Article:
House Can See Mueller’s Secret Grand Jury Evidence, Appeals Court Rules

House Can See Mueller’s Secret Grand Jury Evidence, Appeals Court Rules

WASHINGTON — The House has a right to see secret grand-jury evidence gathered in the Russia investigation, an appeals court ruled on Tuesday in a victory for Congress’s power to gather information for an impeachment inquiry.

In a 2-to-1 decision, a panel on the United States Court of Appeals for the District of Columbia Circuit upheld a lower-court ruling that the House had a right to gain access to the information, which was gathered by the special counsel, Robert S. Mueller III, using a grand jury and blacked out in the report on his investigation released last year. The Trump administration had appealed that ruling.

Usually, Congress has no right to view grand jury evidence. But in 1974, the courts permitted lawmakers to see such materials as they weighed whether to impeach President Richard M. Nixon. Last summer, as the House Judiciary Committee weighed whether to impeach Mr. Trump, the panel sought a judicial order to see certain Mueller grand jury materials, too.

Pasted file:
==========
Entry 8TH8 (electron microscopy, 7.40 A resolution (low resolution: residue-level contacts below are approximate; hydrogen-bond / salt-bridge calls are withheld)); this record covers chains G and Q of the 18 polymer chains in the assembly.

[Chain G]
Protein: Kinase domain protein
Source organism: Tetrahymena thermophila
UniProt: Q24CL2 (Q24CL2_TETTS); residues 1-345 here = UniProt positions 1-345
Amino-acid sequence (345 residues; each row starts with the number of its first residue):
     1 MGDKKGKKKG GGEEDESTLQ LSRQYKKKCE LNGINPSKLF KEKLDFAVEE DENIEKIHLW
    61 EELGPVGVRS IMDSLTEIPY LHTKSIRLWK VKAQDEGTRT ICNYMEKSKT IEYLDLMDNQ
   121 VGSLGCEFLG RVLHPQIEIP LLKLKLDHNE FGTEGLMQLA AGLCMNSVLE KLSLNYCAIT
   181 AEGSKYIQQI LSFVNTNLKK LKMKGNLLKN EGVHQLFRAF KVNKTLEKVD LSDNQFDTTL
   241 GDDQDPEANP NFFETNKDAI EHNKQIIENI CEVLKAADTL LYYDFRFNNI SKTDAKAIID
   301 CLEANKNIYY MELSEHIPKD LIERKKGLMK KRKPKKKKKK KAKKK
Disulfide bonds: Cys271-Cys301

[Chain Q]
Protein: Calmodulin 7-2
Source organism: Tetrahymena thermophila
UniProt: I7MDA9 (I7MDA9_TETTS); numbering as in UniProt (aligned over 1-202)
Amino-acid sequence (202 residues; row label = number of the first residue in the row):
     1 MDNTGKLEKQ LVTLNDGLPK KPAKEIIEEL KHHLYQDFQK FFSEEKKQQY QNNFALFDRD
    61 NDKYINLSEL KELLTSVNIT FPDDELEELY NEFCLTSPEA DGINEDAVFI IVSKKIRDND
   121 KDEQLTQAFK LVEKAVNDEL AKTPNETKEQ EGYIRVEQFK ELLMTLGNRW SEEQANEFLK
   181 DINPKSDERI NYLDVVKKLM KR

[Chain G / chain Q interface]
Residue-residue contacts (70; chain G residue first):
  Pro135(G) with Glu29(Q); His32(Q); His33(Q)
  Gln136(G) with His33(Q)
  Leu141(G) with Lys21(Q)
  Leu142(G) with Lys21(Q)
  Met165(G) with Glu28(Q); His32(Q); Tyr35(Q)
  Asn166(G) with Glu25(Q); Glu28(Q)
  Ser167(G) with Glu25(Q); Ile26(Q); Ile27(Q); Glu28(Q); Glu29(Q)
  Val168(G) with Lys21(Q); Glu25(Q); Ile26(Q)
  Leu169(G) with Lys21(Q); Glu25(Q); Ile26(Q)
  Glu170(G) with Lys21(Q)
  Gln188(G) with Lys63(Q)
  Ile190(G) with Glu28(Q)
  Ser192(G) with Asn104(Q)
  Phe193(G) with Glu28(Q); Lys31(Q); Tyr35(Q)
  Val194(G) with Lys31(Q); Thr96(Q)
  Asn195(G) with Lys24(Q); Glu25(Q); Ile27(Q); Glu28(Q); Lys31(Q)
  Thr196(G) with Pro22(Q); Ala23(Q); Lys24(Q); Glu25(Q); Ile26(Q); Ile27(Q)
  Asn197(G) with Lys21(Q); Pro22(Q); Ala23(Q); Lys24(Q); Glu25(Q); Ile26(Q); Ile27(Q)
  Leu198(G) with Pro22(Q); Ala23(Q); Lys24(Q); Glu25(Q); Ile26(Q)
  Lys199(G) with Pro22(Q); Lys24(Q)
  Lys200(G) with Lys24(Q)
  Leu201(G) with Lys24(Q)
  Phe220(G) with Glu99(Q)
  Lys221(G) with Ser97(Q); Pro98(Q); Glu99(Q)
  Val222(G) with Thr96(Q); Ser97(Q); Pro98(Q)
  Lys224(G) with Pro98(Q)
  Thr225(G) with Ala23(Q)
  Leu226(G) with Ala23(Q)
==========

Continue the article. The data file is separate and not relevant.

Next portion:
Judge Judith Rogers, an appointee of President Bill Clinton, and Judge Thomas Griffith, an appointee of President George W. Bush, sided with Congress. The ruled that lawmakers’ need for the information outweighed the general interest in keeping grand jury evidence secret, and that an impeachment inquiry fit within an exception to the secrecy rules for judicial proceedings.

“The committee states that it needs the unredacted material to review these findings and make its own independent determination about the president’s conduct,” Judge Rogers wrote, adding: “Courts must take care not to second-guess the manner in which the House plans to proceed with its impeachment investigation or interfere with the House’s sole power of impeachment.”

Judge Neomi Rao, a former Trump White House official whom President Trump appointed to the appeals court last year, filed a dissenting opinion.

The decision came less than two weeks after a different three-judge panel on the appeals court ruled, 2 to 1, that Congress had no right to sue to enforce a subpoena against an executive branch official who defied it.

Judge Rogers and Judge Griffith were also part of that panel, but Judge Griffith sided with the Trump administration in that case. Judge Rao was not on that panel.

The House has asked the full appeals court to rehear the subpoena case. The Trump administration could do likewise in the grand jury case.

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